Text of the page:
I am not faulting the direction you have taken. In fact, in many cases, I am envious. But… I am faulting your logic of where blame lies in the problems you are facing now. There were reasons why Apple chose to roll all of the functionality into one app, and make it available as a free upgrade. The reasoning was motivated to provide what should be a welcomed offer to a larger segment of their customer base.

    • Lighten up, Don. You’re taking this way too personally and I’m not sure why.

      There’s no good reason why Apple couldn’t create a new HD version of the software and offer that as a free upgrade for iPhoto/iMovie/etc users with new Retina Display computers. Why penalize the rest of us by making us download software that won’t do us any good? It’s inconsiderate to a largely loyal user base.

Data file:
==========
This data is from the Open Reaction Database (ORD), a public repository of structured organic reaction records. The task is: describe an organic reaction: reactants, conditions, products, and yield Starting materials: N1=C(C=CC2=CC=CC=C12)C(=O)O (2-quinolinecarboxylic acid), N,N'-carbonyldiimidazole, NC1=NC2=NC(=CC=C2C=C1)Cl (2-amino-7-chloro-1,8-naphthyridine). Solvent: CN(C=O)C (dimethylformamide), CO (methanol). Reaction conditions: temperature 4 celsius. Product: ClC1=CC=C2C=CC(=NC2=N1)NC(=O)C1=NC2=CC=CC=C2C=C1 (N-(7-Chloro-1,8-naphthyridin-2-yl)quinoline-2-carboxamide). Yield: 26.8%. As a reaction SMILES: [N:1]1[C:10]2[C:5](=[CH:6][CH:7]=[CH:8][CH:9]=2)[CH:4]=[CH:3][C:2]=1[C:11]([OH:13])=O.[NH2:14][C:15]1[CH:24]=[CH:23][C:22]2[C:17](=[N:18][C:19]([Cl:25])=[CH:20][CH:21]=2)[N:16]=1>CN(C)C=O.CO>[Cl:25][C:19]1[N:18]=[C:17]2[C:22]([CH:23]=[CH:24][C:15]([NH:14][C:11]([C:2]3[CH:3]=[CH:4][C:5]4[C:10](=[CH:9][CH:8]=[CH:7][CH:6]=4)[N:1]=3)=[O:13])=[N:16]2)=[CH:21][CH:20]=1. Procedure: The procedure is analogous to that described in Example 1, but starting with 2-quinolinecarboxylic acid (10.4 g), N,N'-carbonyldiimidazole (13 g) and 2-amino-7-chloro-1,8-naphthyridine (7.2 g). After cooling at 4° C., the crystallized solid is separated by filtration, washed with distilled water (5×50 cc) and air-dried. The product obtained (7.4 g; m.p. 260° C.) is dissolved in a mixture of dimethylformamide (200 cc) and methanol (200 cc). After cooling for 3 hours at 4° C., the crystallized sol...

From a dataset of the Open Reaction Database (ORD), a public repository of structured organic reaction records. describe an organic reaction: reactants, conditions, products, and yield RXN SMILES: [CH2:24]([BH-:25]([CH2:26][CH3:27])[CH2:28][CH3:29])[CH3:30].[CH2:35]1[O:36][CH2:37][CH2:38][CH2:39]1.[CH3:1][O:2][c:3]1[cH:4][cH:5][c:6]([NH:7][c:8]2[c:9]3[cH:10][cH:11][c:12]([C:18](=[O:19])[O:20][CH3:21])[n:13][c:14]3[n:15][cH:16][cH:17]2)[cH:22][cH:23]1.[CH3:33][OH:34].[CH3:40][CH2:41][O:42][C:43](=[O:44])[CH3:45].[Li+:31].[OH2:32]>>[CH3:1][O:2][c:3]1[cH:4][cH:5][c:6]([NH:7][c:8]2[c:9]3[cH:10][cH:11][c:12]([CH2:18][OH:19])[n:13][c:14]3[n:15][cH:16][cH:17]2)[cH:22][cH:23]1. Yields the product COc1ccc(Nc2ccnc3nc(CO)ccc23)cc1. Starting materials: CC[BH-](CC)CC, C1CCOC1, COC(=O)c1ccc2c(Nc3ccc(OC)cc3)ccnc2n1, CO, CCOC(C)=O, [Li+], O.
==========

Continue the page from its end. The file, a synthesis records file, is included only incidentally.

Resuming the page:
My MacBook Air, which is only about 18 months old, only has 120 GB of storage space — and will NEVER support those new features. Why should I have to bear the disk space burden of updates that will never benefit me on that machine?

      Let’s agree to disagree. But bashing me for my opinion won’t do you a damn bit of good here.

    • I do agree to disagree. I wasn’t taking it personally at all. I was just sharing a much less critical perspective, and trying to help you and your readers, understand the flip side to your position. That’s all. I’m done.

What do you think?